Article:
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Halfway Home

Halfway Home

I took my place within a Los Angeles halfway house five days ago. While I can’t exactly call it home, it is the closest I’ve come in 2 years.

I’m not allowed access to a computer or the Internet (yet)… but I am allowed a real pillow, a little DVD player and some music. More importantly, I’m close enough to see my family now… and eventually I’ll be able to see my son. Life is good.

One of our requirements of residency is that all inmates must have or be actively looking for a job. And so a week after intake, having completed a remedial transition class taught from coloring book, we are granted 4-6 hour passes to venture forth, hopelessly underequipped, in search of the holy grail of life as a convicted felon: Employment.

What I’ve seen of the cavalry forging ahead of me makes my heart hurt. They don’t stand a chance.

They embark on their crusades with their shirts pressed crisp and their heads held high only to return with their spirits completely beat to shit. It is more than the brutal rejection of an anemic job market felt by those that have never broken a law. For those whose applications are automatically trashed for truthfully answering one question – “have you ever been convicted of a felony” – Their dejection is deeper.

They have been isolated for five, or ten, or twenty years and then told to compete in a world that has grown faster in that time than at any previous point in human history. Yesterday, I heard a fella explain a failed interview to his case manager by confessing that he didn’t know the difference between a smartphone and a cell phone.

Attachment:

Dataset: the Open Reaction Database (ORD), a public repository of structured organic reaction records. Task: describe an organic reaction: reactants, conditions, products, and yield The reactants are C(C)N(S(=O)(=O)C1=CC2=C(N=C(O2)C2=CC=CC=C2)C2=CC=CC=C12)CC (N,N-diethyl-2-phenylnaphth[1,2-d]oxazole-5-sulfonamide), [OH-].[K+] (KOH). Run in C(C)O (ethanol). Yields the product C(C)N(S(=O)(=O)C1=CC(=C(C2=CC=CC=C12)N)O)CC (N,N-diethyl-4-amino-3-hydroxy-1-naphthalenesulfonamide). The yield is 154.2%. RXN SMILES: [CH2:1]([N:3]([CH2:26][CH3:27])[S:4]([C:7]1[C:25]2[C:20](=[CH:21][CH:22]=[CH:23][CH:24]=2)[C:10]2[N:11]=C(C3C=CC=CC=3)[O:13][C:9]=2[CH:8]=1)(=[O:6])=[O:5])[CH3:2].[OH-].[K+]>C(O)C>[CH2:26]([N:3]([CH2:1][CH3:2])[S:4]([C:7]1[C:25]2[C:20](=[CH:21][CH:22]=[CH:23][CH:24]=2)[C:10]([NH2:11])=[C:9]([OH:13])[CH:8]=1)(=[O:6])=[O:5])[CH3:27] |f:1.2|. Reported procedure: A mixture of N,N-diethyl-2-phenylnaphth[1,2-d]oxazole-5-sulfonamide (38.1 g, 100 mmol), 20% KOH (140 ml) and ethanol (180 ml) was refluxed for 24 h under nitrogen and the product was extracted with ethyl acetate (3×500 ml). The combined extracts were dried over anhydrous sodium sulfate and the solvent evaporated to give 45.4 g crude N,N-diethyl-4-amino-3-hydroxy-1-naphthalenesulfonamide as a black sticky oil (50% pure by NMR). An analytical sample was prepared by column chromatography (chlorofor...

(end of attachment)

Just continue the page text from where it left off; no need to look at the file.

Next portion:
Getting a job is about more than earning an income or satisfying a requirement to go home for them. It’s about persisting in a world that couldn’t care less.

Be good to each other,

- Me

Aside from being my mental lifeline to the outside, this blog is an effort to help provide my beautiful son, Orion, with a little support while I am away. Any profit generated by the Ads on this blog get split between him and a charity that builds wheelchair accessible playgrounds for disabled children.

Aside from that, my spirit pretty much survives on sincere correspondence from the outside world. Letters sent by anyone are more valuable to me than clean socks. Write me, and I'll write you back.

Dante Orpilla #49007-112

feel free to use my art, but please
consider a small donation
towards my situation.


On June 16th, 2010, I was sentenced to serve 28 months in a Federal Penitentiary, for possessing with intent to distribute a Class A narcotic. This blog is a visual representation of that experience. Please enjoy responsibly.


For the better part of my life I have operated under the beautiful assumption that mans greatest gift is his ability to create. And so I do. My name is Dante. I am an artist, a musician, a writer and, above all, a very proud father.

Please note that messages are sent in writing to Blackmarket Arts and due to his situation he will not be able to respond. If you would like to begin a correspondence, please write to him.

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